Rent Shop Volunteer Join

Q. Who is Mr. Smarty Plants?

A: There are those who suspect Wildflower Center volunteers are the culpable and capable culprits. Yet, others think staff members play some, albeit small, role. You can torture us with your plant questions, but we will never reveal the Green Guru's secret identity.

Help us grow by giving to the Plant Database Fund or by becoming a member

Did you know you can access the Native Plant Information Network with your web-enabled smartphone?

Share

Ask Mr. Smarty Plants

Ask Mr. Smarty Plants is a free service provided by the staff and volunteers at the Lady Bird Johnson Wildflower Center.

Search Smarty Plants
See a list of all Smarty Plants questions

Please forgive us, but Mr. Smarty Plants has been overwhelmed by a flood of mail and must take a break for awhile to catch up. We hope to be accepting new questions again soon. Thank you!

Need help with plant identification, visit the plant identification page.

 
rate this answer
Not Yet Rated

Sunday - May 22, 2011

From: Cupertino, CA
Region: California
Topic: Non-Natives, Transplants
Title: Yellowing leaves on non-native podocarpus Cupertino CA
Answered by: Barbara Medford

QUESTION:

I recently planted a podacarpus granular and over half the leaves are turning yellow some are dead. What could be the problem? Is there something I can feed it? What should I do? I planted four & the other three are thriving! Help what should I do?

ANSWER:

Every time Mr. Smarty Plants thinks he has heard of every plant known, another one pops up. Finding Podocarpus granular, however, turned out to be a different matter. We found information on a Podocarpus neriifolius, Brown pine, which had this sentence in it:

"Subrhytidome (under-bark) dark red or black (rarely with lighter pinkish stripes); less than 25 mm thick, 4.0-10.0; bark blaze consisting of one layer; strongly aromatic; pleasant; outer blaze red or brown, markings absent, fibrous or granular without splinters. (emphasis ours)."

That tree is apparently native to Papua New Guinea.

Another member of this genus is called Podocarpus gracilior, Fern Pine. Could that be the one you have? Here is a description from University of Virginia. This species apparently originated in East Africa and Madagascar.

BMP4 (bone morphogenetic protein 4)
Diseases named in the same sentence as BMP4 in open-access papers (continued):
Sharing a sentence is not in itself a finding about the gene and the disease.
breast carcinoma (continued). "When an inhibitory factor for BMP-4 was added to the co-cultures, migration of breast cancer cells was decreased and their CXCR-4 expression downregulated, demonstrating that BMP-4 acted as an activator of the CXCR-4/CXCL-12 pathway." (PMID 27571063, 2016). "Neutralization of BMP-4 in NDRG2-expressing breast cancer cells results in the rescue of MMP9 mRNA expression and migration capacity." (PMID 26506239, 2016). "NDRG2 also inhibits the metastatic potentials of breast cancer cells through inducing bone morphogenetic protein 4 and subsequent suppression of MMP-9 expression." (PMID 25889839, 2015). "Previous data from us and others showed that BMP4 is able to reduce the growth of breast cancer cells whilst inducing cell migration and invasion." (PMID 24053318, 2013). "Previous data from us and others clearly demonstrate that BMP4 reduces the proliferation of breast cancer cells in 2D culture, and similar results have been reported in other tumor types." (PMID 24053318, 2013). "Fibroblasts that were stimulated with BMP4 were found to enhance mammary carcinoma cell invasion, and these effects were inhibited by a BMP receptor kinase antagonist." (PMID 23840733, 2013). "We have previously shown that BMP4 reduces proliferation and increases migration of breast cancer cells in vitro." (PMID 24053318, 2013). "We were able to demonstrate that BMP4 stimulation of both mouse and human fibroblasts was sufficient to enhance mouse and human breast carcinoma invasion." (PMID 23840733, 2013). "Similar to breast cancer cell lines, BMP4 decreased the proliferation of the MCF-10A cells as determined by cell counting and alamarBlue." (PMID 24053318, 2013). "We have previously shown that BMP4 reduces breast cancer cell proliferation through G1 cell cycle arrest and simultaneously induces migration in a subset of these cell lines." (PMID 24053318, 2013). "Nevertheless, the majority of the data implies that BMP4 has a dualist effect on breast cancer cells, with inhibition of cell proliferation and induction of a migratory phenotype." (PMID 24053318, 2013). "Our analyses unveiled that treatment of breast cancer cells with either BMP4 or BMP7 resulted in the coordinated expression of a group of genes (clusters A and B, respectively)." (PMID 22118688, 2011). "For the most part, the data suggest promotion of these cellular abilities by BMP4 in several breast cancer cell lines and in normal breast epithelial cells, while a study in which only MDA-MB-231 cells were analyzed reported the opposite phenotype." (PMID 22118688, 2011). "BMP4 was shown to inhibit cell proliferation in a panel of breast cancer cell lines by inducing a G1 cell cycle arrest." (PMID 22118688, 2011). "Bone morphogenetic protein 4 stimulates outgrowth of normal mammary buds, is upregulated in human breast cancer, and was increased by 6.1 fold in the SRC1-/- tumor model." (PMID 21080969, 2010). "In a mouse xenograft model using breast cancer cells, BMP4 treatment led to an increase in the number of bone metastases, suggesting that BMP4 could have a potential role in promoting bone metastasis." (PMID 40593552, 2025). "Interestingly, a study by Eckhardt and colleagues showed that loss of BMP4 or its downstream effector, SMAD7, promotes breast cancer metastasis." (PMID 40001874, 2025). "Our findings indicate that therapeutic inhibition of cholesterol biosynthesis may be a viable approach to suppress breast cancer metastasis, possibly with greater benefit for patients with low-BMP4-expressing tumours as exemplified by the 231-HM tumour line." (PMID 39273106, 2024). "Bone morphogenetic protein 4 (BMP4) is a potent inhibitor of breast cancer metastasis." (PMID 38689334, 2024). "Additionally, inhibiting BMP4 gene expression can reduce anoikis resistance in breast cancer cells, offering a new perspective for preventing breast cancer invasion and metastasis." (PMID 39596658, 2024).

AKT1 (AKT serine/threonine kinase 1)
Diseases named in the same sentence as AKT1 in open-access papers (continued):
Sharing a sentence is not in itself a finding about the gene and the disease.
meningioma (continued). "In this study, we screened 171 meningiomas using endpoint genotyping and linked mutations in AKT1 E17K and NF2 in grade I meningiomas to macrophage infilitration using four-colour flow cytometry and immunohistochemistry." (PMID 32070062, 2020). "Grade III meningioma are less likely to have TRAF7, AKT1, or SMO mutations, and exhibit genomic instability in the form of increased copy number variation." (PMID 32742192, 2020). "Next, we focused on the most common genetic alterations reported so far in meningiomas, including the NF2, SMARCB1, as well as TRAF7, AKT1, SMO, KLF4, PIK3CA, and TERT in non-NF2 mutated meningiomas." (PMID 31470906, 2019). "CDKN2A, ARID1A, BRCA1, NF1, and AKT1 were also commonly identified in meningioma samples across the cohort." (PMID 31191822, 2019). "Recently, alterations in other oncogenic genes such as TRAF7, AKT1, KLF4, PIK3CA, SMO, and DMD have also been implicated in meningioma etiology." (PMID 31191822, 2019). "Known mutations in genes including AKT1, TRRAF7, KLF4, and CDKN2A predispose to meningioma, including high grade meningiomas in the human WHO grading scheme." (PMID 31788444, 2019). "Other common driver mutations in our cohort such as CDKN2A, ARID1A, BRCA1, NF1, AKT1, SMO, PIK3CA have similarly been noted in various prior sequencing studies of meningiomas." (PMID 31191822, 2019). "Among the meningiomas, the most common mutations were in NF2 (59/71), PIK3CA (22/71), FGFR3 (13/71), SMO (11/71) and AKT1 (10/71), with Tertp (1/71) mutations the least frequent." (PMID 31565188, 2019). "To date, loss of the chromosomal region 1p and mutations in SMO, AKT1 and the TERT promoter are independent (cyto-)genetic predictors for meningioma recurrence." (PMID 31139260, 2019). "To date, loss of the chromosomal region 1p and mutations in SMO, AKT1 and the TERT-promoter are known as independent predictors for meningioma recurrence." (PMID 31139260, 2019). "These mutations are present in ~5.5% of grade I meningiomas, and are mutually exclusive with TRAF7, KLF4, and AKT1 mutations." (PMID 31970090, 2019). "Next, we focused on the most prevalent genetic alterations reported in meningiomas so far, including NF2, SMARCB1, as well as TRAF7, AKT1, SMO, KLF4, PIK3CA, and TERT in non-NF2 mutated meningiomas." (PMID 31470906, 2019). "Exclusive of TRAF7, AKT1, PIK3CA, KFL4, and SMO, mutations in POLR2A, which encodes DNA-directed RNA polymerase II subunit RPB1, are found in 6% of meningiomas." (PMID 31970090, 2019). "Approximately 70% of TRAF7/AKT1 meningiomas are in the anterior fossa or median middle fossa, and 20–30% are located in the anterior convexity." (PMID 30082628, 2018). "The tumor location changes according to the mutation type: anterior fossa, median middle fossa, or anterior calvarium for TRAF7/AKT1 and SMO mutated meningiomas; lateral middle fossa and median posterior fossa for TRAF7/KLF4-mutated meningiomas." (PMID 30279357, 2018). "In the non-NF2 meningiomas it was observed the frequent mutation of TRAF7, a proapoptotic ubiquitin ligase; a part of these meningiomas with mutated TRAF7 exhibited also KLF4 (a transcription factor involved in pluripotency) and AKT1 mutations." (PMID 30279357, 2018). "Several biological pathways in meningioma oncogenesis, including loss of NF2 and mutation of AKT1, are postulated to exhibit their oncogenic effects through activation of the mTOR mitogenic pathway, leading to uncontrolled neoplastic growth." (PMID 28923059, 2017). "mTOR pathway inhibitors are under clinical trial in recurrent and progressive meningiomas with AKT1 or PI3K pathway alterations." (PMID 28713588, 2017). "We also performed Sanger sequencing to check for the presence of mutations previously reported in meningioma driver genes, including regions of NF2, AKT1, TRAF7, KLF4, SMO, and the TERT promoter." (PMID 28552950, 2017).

Still another species on which we found information is this one from Floridata Podocarpus macrophylla,  Japanese yew. it was described as being native to Japan and southern China. The only information we found on its care was:

"This durable and beautiful plant is virtually pest and disease free."

Since the Lady Bird Johnson Wildflower Center is dedicated to the growth, protection and propagation of plants native not only to North America but to the areas in which they are being grown, we have no information on this plant in our Native Plant Database, nor did we find any reference to yellowing leaves on the plant. We suggest you read all of our references to see if you can pick up on something we missed.

One final problem which applies to native as well as non-native plants is that of transplant shock. You say you planted four and the other three are all right. Sometimes root damage or improper placement of a plant can cause it to go into shock. Sometimes a plant is already damaged or rootbound in the pot when it is purchased, all possibilities you should explore. Do not fertilize. Any plant under stress should never be fertilized, as it will only encourage growth on a plant struggling to survive.

 

More Non-Natives Questions

Privacy screening from Phoenix AZ
April 14, 2013 - I live in the center of Phoenix, Az. On the eastern side of my house we have some 2 story condos next door. The width of the side yard is about 12'-15' and it gets lots of shade. I also have my powe...
view the full question and answer

Getting Rid of Firecracker Flower
July 16, 2015 - We live in the Tampa area of Florida. We planted Russelia equisetiformis under some palm trees 10 years ago. It has grown deep among the palm tree roots. We want to kill the Russelia without harming ...
view the full question and answer

Information about ice plant (Carpobrotus edulis)
May 06, 2008 - I recently planted some Carpobrotus edulis, Ice plant, and wanted to know if I can mulch or put stones around the entire garden and plants. They are a ground cover plant.
view the full question and answer

Natural fibers for lashing bamboo in weaving
May 07, 2008 - I live in Austin and am looking for plants I can use for weaving fibers, e.g. lashing bamboo for a small project. What plants and parts do you recommend? What resources do you recommend for informatio...
view the full question and answer

Will Mountain Laurels be harmed by juglones from my pecan tree?
May 06, 2009 - Hi. I just bought a house. It has a big pecan tree at the edge of the front lawn next to the street. I guess it's about 25 feet from the front of the house. I was thinking of planting mountain la...
view the full question and answer

Support the Wildflower Center by Donating Online or Becoming a Member today.